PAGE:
Watching loved ones decline in health and confidence due to old age is a challenging process. Your parents were once your role models and mentors, those you depended on for nurturing and provision. When the roles are reversed and they need your help and assurance, it can be disturbing, even though this is a natural and expected reality – intellectually, at least. 

If you are in the position of coping with an aging parent’s mental and physical neediness, it’s likely that you are also caring for your own children, and facing the financial and career challenges of mid-life, plus your own increasing limitations. The sandwich generation, as it is referred to, is not a comfortable position to be in.

Depending on family norms and culture, your family will process this stage of life very similarly to how they have faced other challenges in the past. Family roles and expectations rarely change unless there is an awareness of the need for change and an intentional effort to change. For instance, birth order often dictates the burden of responsibility for the care of aging parents. The first-born (adult) child can often become, by default, the primary caregiver unless family meetings and discussions address a sharing of responsibility and division of labour. 

Due to love and concern in the face of genuine need and fragility, caregivers often underestimate their limitations and personal cost, while overestimating their abilities. Sometimes it is difficult to see, but the truth is that there is always some degree of choice: choice in terms of who, what, how much and when. If you have caregiving responsibilities, I urge you to examine your limited resources and set boundaries around aspects of care that are not critical, life-and-death scenarios. A trusted friend, feedback from spouse or children, counselling or support groups can aid in assessing your situation realistically. It’s crucial to pace yourself and safeguard your energy when dealing with the chronicity of caring for the elderly.

Self-care, which many of us espouse, becomes even more necessary at this stage of life. Again, feedback from objective loved ones and trusted others can offer you a valuable reality check. Getting enough sleep, regular periods of play and relaxation, physical fitness disciplines, good nutrition, healthy social networks, emotional support and safe places to share must be a priority. Times of receiving and asking for help bring balance to the otherwise overwhelming expenditure of energy, heart and practical resources.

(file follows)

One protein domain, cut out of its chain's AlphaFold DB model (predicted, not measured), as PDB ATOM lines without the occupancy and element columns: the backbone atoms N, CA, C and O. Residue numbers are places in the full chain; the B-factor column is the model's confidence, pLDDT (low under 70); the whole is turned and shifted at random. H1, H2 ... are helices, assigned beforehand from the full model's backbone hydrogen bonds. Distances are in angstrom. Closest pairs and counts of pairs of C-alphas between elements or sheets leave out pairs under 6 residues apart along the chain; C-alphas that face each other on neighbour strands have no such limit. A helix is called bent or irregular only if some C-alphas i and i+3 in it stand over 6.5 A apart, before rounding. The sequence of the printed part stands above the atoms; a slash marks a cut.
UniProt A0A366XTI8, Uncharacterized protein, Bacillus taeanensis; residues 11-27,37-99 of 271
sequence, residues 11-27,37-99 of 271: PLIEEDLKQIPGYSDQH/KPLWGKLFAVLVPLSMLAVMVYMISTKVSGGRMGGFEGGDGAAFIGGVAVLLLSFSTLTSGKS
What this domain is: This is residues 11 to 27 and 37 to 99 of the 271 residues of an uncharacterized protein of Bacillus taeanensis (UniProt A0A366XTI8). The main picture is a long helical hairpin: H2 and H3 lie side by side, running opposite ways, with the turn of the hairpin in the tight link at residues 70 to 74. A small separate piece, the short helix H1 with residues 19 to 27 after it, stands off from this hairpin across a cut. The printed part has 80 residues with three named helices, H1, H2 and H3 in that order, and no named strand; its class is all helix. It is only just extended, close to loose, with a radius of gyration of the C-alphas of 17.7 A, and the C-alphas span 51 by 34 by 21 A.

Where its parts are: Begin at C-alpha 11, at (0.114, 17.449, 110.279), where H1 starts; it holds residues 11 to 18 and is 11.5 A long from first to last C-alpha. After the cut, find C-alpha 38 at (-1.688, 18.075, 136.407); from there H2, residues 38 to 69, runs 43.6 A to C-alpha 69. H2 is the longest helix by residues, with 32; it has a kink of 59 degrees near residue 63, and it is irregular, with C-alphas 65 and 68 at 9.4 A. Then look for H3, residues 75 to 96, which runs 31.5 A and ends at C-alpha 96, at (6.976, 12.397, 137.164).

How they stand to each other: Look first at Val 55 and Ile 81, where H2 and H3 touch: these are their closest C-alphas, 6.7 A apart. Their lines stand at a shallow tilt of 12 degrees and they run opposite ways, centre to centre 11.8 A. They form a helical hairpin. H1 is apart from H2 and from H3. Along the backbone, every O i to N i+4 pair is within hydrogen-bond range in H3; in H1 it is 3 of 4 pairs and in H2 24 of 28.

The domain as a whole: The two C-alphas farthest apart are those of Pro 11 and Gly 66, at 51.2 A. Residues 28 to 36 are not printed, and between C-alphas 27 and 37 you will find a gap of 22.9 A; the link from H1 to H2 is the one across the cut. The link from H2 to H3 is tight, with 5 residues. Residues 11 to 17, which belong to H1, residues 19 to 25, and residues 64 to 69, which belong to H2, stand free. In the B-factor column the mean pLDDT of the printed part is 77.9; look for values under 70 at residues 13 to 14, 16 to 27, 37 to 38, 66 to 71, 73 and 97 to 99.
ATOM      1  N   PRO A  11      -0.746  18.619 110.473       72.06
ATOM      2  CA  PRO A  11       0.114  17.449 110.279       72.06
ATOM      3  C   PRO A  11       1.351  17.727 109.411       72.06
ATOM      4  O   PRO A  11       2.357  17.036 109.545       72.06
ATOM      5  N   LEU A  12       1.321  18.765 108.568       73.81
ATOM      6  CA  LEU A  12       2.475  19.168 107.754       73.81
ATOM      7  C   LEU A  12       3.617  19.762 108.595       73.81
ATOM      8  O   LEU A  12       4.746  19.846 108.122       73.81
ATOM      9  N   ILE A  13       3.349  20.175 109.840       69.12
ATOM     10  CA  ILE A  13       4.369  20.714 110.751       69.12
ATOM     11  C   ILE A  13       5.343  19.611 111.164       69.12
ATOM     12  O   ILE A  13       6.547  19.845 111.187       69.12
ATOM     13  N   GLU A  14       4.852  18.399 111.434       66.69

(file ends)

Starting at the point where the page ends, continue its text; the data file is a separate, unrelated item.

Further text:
The pinnacle of self-care in this season of life is to be especially vigilant about cultivating a vital relationship with God. Make time to be alone to quietly attend to what God is saying to you and embrace opportunities to exercise trust; these are powerful gifts to further your spiritual health and growth. 

As your elderly parent faces the increasing loss of their freedoms, friends and identity and becomes more anxious and dependent, you, as caregiver, need to let go of anything in your parent’s journey that does not belong to you. This is a tricky, ongoing spiritual discipline, but it yields rich spiritual rewards. 

Our parents belonged to God long before they were loaned to us. Keeping this bigger picture in mind and seeing the process from God’s perspective is helpful. There is wisdom in getting out of the way and resisting the impulse to try to control circumstances that may be designed by God to bring someone closer to Himself. He is, and must be, your parent’s number one source as they near home. It is our work to find ways to honour our parents and support where we can, while keeping the big picture in mind. Have the grace to entrust the ultimate care of your loved one to our Heavenly Father. Staying sane around what your priorities are and what matters most, especially spiritually, can only produce health and blessing. 

Louise Madill maintains a private practice in Vancouver, BC. Her training and experience have led her to specialize in trauma recovery work.

© 2010 Focus on the Family (Canada) Association. All rights reserved.